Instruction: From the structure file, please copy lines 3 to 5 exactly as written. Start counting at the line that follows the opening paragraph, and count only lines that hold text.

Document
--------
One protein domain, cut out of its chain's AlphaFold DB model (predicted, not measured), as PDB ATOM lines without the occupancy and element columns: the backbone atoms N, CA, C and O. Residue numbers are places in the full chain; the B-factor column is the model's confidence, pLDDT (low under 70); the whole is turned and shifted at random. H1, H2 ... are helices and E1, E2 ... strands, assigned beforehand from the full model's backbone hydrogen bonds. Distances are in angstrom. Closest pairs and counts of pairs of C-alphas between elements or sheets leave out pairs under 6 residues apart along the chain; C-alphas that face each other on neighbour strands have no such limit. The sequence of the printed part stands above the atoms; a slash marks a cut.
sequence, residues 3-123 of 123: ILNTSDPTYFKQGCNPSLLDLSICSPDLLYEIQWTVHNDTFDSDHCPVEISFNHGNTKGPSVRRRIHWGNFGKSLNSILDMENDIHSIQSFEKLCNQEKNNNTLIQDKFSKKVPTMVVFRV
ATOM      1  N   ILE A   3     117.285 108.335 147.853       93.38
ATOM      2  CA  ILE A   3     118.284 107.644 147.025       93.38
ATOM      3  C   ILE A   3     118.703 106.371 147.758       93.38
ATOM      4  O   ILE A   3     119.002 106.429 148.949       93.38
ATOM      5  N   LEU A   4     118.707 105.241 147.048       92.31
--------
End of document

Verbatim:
ATOM      2  CA  ILE A   3     118.284 107.644 147.025       93.38
ATOM      3  C   ILE A   3     118.703 106.371 147.758       93.38
ATOM      4  O   ILE A   3     119.002 106.429 148.949       93.38